Dry winter allowed drought to develop in Virginia; upcoming rain is only partial help

While snow and bitter cold have dominated our discussion of weather so far this winter, a moderate drought has been quietly creeping into central Virginia over the past several weeks.
Friday’s predicted rain will be helpful for the low streams, lakes and rivers, but it will take more than one soaking storm to stave off groundwater shortages and agricultural impacts during the next growing season.
The rest of the state is classified as abnormally dry, or one step away from showing drought impacts.
A recent report from Virginia’s interagency Drought Monitoring Task Force noted that drinking ponds for livestock are "nearing critically low levels," according to some producers in the western part of the state.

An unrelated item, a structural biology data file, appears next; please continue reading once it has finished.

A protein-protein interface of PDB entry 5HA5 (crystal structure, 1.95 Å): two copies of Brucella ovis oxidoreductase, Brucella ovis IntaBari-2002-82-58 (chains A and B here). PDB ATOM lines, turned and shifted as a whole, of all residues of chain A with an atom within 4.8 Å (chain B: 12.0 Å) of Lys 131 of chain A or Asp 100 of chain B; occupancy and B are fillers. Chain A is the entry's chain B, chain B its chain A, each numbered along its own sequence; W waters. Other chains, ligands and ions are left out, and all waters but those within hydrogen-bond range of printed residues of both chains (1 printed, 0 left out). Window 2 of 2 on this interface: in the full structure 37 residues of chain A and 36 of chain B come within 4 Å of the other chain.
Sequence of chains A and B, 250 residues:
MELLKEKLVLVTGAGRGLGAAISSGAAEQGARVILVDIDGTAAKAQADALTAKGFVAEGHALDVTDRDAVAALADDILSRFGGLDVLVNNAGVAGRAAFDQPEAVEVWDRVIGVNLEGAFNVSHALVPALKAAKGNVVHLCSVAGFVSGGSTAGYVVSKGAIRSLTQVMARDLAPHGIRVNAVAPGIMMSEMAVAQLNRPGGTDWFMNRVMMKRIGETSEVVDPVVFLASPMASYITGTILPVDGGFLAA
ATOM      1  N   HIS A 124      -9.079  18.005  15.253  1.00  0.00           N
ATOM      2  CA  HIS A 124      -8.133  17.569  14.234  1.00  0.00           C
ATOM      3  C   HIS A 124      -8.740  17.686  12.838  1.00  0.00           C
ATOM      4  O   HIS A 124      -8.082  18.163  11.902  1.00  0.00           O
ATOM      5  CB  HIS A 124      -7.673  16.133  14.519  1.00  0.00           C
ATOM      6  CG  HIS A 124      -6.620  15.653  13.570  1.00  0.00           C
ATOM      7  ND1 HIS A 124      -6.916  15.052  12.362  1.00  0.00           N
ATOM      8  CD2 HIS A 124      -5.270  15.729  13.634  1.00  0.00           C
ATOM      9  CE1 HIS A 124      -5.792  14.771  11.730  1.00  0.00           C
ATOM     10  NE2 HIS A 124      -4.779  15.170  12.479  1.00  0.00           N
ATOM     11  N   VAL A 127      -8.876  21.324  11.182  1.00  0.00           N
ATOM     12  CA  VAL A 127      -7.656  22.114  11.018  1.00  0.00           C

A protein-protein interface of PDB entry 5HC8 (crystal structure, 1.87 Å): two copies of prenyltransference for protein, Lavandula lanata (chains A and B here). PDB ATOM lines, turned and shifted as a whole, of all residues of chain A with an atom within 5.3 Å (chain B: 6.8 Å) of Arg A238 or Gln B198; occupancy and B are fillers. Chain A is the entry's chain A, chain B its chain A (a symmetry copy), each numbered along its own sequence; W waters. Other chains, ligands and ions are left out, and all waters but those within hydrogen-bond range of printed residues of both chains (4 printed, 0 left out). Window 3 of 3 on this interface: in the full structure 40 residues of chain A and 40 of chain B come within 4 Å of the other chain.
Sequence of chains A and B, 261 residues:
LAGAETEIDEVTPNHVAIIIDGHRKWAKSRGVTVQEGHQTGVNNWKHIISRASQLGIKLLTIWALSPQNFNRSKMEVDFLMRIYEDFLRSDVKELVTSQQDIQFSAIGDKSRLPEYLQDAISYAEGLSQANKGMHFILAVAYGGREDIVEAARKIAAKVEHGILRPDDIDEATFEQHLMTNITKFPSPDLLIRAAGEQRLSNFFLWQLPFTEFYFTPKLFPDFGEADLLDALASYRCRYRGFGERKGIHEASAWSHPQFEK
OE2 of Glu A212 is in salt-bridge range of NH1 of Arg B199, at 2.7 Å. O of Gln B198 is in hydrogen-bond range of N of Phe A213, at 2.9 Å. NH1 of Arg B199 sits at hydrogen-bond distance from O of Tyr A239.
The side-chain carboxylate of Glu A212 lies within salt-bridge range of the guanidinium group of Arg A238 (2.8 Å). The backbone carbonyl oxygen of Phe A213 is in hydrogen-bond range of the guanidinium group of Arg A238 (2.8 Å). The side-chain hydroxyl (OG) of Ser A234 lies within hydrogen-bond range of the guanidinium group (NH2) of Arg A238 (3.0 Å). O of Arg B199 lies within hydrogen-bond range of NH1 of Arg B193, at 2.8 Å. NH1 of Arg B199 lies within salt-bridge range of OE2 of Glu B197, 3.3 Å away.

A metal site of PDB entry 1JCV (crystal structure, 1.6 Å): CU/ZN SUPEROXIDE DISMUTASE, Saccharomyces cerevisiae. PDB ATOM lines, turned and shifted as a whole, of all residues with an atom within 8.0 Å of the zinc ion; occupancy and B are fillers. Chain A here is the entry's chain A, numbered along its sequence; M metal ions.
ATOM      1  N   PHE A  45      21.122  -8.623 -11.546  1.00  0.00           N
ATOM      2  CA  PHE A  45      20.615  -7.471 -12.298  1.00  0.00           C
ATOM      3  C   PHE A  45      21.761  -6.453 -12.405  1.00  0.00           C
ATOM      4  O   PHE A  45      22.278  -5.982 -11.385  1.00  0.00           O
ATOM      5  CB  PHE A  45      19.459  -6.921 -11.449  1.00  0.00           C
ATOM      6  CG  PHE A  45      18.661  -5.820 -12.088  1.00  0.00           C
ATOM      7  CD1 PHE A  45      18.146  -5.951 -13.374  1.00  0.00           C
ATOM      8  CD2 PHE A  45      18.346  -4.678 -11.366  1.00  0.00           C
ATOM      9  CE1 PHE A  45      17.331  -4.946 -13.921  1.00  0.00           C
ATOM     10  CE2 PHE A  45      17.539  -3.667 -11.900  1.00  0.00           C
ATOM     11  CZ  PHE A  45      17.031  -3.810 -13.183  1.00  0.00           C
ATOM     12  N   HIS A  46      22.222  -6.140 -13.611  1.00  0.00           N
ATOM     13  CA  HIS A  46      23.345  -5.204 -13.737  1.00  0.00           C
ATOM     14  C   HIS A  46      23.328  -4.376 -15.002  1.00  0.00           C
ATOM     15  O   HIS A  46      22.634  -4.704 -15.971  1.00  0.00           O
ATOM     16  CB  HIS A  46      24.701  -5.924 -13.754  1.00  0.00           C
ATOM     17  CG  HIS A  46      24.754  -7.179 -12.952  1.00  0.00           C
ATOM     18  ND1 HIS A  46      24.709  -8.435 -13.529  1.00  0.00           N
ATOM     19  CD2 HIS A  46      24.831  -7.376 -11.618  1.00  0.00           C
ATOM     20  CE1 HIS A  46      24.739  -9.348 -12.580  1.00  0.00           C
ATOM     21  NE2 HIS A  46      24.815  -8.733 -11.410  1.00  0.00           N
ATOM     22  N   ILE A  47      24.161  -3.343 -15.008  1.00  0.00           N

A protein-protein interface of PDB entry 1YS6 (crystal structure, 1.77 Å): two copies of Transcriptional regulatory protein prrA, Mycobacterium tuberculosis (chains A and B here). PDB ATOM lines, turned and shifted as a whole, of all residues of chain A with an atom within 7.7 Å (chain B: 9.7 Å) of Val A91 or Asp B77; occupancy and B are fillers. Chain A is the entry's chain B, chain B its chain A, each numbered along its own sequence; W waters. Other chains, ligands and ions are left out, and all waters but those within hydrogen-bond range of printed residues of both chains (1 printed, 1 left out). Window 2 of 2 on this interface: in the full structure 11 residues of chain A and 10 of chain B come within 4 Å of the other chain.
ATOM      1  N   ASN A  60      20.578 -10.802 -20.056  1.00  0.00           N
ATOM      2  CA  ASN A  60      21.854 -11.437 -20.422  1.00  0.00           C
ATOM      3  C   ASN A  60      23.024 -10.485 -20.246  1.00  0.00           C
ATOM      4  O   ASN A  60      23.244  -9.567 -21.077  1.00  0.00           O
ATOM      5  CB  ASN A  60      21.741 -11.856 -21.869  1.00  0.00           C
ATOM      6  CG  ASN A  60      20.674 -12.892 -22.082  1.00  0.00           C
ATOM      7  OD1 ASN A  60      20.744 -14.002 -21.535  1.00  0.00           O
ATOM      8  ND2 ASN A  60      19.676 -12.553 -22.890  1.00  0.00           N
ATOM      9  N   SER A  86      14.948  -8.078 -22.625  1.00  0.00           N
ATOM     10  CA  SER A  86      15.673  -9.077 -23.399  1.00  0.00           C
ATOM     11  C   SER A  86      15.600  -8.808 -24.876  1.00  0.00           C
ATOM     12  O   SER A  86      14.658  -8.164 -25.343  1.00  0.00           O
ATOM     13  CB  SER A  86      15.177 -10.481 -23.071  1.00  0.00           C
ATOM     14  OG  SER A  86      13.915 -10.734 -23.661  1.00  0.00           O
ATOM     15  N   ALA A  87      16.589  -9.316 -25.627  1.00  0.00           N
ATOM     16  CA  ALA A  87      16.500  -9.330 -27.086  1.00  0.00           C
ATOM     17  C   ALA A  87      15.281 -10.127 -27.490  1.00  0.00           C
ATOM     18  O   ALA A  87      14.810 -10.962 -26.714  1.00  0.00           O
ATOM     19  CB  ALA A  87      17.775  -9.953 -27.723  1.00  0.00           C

As of Jan. 4, mandatory water-use restrictions remained in place for customers of the Louisa County Water Authority, with voluntary restrictions advised in Strasburg and Front Royal.
No part of Virginia has any sort of short-term surplus, but the Tidewater region has been a bit wetter (and snowier) compared with the other regions.
That’s less than one-third of the typical Dec. 1-Jan. 11 amount of 4.33 inches.
The last time Richmond had less rainfall over the same period on the calendar was during the winter of 1985-86.
Some of this winter’s precipitation total came from rain, and some of it was the liquid equivalent of the snow.
On average, most of our snowstorms are a bit wetter, with a ratio of 11 to 12 inches of snow per 1 inch of liquid water.

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